The Trouble with Grade Inflation
by Jon Hanover, Editorial Editor
The powers that be in American academia are placing an increased emphasis on grades. Grades have increased as a result, but has academic performance really improved?
It's unlikely. An increased emphasis on grades discourages students from taking harder classes. Guidance departments have been known, in fact, to advise students to drop a difficult class that might otherwise lower their GPAs and hurt their chances of acceptance into colleges of choice.
"All some students need is a little encouragement - a kick in the pants - and they'll step up to the challenge," said Mr. Prueter, whose Latin class is often dropped because of its difficulty. "If you tell someone they're weak, that's what they'll be."
Many teachers have claimed when interviewed that they have been pressured to lower their standards by raising their grades but wish to remain anonymous for obvious reasons. "The pressure comes from all levels," said one such teacher, "the students, the parents, and the administration."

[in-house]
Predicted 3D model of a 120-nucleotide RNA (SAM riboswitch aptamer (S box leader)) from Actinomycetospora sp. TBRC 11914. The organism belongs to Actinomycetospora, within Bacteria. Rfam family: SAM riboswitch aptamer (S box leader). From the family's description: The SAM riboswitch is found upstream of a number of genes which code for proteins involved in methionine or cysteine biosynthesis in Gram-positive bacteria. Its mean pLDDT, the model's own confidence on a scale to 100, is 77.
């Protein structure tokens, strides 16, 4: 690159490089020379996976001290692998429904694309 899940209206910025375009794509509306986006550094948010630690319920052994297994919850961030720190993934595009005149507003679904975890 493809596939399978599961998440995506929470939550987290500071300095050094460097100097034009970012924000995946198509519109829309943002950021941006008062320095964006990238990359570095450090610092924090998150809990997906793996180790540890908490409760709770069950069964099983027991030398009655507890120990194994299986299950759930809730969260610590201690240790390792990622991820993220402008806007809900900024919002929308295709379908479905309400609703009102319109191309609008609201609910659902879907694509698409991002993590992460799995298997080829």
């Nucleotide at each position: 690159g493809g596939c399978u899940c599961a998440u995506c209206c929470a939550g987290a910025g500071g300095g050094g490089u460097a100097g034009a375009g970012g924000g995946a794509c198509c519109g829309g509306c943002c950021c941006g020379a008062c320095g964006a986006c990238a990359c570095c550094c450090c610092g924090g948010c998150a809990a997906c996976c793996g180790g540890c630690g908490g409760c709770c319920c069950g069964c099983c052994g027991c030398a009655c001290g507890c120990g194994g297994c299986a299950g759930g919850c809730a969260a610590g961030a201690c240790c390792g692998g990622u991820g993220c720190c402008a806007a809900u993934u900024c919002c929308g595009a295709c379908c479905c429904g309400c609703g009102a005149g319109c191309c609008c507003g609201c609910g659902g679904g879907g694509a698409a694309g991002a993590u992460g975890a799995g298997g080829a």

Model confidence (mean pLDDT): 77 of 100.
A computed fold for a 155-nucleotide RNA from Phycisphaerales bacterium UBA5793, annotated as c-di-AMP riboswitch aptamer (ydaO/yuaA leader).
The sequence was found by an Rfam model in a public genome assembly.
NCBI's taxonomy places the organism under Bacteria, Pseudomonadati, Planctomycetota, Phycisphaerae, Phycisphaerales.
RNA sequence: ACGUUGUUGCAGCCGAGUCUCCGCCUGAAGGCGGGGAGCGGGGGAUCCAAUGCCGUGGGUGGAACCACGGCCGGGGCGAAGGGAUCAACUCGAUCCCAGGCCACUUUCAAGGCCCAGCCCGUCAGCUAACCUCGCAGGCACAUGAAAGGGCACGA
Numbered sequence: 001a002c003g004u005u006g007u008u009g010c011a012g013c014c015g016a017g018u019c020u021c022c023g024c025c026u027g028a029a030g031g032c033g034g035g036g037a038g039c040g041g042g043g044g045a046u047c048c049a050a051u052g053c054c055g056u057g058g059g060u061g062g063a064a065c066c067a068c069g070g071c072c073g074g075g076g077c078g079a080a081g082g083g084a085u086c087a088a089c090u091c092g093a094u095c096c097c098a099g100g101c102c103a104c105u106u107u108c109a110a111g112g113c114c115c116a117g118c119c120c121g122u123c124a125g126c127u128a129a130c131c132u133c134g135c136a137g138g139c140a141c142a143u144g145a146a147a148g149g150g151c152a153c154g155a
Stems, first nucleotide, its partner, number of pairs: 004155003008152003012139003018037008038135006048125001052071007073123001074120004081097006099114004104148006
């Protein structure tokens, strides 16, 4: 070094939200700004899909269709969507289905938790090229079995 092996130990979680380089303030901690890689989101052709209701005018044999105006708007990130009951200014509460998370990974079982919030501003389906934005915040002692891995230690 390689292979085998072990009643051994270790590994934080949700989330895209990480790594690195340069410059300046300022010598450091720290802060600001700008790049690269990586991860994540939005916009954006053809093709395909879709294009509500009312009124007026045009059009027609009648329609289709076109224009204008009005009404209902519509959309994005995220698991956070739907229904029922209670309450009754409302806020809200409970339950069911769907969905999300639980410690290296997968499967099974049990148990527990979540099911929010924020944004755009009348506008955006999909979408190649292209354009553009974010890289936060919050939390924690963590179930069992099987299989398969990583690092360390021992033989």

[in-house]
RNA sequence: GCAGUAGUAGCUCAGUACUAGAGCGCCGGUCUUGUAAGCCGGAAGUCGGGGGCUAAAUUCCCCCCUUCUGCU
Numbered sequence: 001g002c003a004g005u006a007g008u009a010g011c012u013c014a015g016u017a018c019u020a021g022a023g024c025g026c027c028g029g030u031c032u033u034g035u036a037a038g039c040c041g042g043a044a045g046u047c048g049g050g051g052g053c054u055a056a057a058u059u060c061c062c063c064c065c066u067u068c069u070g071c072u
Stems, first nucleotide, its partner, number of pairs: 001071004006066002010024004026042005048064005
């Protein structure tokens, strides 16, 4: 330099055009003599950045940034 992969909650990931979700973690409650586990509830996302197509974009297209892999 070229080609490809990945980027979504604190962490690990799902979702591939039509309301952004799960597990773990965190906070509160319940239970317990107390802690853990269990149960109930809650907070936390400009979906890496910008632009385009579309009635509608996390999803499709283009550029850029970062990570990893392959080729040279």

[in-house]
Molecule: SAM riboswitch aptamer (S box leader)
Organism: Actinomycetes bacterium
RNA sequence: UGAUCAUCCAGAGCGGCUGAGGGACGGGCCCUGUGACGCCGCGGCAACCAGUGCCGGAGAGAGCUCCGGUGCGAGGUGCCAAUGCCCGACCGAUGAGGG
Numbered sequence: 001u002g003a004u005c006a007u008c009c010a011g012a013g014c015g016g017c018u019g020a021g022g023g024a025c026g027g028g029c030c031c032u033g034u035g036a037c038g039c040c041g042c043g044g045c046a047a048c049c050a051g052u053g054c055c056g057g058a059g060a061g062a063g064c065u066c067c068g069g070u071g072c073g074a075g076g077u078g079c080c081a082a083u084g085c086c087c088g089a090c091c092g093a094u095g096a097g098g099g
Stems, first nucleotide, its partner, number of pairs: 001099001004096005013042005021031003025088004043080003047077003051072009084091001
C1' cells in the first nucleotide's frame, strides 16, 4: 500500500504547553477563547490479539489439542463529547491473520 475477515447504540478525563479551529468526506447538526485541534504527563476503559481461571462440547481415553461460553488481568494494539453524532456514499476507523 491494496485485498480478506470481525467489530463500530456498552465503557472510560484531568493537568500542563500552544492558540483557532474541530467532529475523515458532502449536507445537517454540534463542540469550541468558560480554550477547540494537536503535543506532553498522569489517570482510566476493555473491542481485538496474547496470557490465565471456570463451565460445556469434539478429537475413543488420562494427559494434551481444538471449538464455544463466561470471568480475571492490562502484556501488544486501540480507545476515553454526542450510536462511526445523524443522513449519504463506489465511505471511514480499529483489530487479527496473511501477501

Grades at West Geauga are constantly rising; unfortunately, our standardized test scores aren't. Over 70% of West Geauga students currently maintain an A or B average, yet our SAT and ACT scores remain barely above the state average (ACT mid 50% range: 18.5 - 25.4 at West Geauga; 17.9 - 24.5 state wide).
Perhaps more shockingly, thirty years ago, the West Geauga National Honor Society (NHS) consisted of 2-3% of the class, while now it consists of approximately 25% of the class. "It's terrible," said NHS advisor Ms. Paine, "They haven't gotten any smarter. They just think it's a right to be in NHS, but it's not a right."
Ms. Paine had something to say about inflated grades, too: "I used to just test and quiz my students. If they passed they passed, if they failed they failed. Now I give students points for doing homework. I wished I didn't do it, but I have to."
West Geauga isn't the only problem. High schools and colleges across the nation are handing out ridiculously inflated grades. The bulging balloon of our false expectation can't last long. There comes a time when grades have to match academic performance - and that time is now.